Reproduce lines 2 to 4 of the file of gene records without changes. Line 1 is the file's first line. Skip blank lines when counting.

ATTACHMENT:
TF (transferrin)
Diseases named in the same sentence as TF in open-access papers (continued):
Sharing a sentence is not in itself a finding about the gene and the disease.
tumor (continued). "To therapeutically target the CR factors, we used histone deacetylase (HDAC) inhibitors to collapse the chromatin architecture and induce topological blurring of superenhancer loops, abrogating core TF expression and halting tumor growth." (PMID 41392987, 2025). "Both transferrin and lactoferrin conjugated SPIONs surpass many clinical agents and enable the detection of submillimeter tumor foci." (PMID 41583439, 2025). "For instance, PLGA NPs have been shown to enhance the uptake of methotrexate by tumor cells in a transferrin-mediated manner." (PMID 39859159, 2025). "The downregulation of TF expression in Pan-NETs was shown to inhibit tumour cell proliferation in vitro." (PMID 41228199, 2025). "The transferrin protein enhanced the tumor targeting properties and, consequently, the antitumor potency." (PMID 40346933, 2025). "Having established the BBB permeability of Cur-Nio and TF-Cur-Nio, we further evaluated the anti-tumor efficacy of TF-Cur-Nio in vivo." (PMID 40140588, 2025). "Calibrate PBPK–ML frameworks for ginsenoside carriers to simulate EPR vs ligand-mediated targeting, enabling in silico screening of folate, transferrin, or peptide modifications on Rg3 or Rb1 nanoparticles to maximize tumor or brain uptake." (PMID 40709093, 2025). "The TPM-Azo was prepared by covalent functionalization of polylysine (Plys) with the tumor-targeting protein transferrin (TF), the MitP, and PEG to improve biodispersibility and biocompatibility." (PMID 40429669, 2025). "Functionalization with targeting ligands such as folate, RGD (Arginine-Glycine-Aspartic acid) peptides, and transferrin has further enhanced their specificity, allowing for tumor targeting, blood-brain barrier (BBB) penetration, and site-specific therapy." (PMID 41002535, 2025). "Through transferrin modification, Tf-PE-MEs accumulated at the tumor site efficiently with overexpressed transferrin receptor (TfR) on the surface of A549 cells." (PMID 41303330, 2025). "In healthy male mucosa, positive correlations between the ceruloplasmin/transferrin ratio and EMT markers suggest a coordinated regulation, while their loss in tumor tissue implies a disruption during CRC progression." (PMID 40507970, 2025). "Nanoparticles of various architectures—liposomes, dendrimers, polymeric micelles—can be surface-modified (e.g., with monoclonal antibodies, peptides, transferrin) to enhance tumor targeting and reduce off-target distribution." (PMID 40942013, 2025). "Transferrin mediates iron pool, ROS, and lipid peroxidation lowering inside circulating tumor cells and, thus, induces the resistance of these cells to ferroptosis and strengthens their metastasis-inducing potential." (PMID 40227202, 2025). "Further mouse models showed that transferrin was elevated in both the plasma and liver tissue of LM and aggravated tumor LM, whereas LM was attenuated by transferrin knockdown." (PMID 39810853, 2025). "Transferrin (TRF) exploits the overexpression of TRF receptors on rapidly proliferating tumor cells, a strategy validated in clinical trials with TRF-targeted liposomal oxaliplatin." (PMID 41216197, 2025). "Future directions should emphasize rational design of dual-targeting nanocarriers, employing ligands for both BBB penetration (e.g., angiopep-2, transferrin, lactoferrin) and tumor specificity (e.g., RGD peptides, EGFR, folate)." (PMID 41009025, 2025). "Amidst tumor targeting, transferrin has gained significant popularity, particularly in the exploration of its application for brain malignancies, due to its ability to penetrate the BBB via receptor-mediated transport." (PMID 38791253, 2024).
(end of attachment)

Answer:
Diseases named in the same sentence as TF in open-access papers (continued):
Sharing a sentence is not in itself a finding about the gene and the disease.
tumor (continued). "To therapeutically target the CR factors, we used histone deacetylase (HDAC) inhibitors to collapse the chromatin architecture and induce topological blurring of superenhancer loops, abrogating core TF expression and halting tumor growth." (PMID 41392987, 2025). "Both transferrin and lactoferrin conjugated SPIONs surpass many clinical agents and enable the detection of submillimeter tumor foci." (PMID 41583439, 2025). "For instance, PLGA NPs have been shown to enhance the uptake of methotrexate by tumor cells in a transferrin-mediated manner." (PMID 39859159, 2025). "The downregulation of TF expression in Pan-NETs was shown to inhibit tumour cell proliferation in vitro." (PMID 41228199, 2025). "The transferrin protein enhanced the tumor targeting properties and, consequently, the antitumor potency." (PMID 40346933, 2025). "Having established the BBB permeability of Cur-Nio and TF-Cur-Nio, we further evaluated the anti-tumor efficacy of TF-Cur-Nio in vivo." (PMID 40140588, 2025). "Calibrate PBPK–ML frameworks for ginsenoside carriers to simulate EPR vs ligand-mediated targeting, enabling in silico screening of folate, transferrin, or peptide modifications on Rg3 or Rb1 nanoparticles to maximize tumor or brain uptake." (PMID 40709093, 2025). "The TPM-Azo was prepared by covalent functionalization of polylysine (Plys) with the tumor-targeting protein transferrin (TF), the MitP, and PEG to improve biodispersibility and biocompatibility." (PMID 40429669, 2025). "Functionalization with targeting ligands such as folate, RGD (Arginine-Glycine-Aspartic acid) peptides, and transferrin has further enhanced their specificity, allowing for tumor targeting, blood-brain barrier (BBB) penetration, and site-specific therapy." (PMID 41002535, 2025). "Through transferrin modification, Tf-PE-MEs accumulated at the tumor site efficiently with overexpressed transferrin receptor (TfR) on the surface of A549 cells." (PMID 41303330, 2025). "In healthy male mucosa, positive correlations between the ceruloplasmin/transferrin ratio and EMT markers suggest a coordinated regulation, while their loss in tumor tissue implies a disruption during CRC progression." (PMID 40507970, 2025). "Nanoparticles of various architectures—liposomes, dendrimers, polymeric micelles—can be surface-modified (e.g., with monoclonal antibodies, peptides, transferrin) to enhance tumor targeting and reduce off-target distribution." (PMID 40942013, 2025). "Transferrin mediates iron pool, ROS, and lipid peroxidation lowering inside circulating tumor cells and, thus, induces the resistance of these cells to ferroptosis and strengthens their metastasis-inducing potential." (PMID 40227202, 2025). "Further mouse models showed that transferrin was elevated in both the plasma and liver tissue of LM and aggravated tumor LM, whereas LM was attenuated by transferrin knockdown." (PMID 39810853, 2025). "Transferrin (TRF) exploits the overexpression of TRF receptors on rapidly proliferating tumor cells, a strategy validated in clinical trials with TRF-targeted liposomal oxaliplatin." (PMID 41216197, 2025). "Future directions should emphasize rational design of dual-targeting nanocarriers, employing ligands for both BBB penetration (e.g., angiopep-2, transferrin, lactoferrin) and tumor specificity (e.g., RGD peptides, EGFR, folate)." (PMID 41009025, 2025). "Amidst tumor targeting, transferrin has gained significant popularity, particularly in the exploration of its application for brain malignancies, due to its ability to penetrate the BBB via receptor-mediated transport." (PMID 38791253, 2024).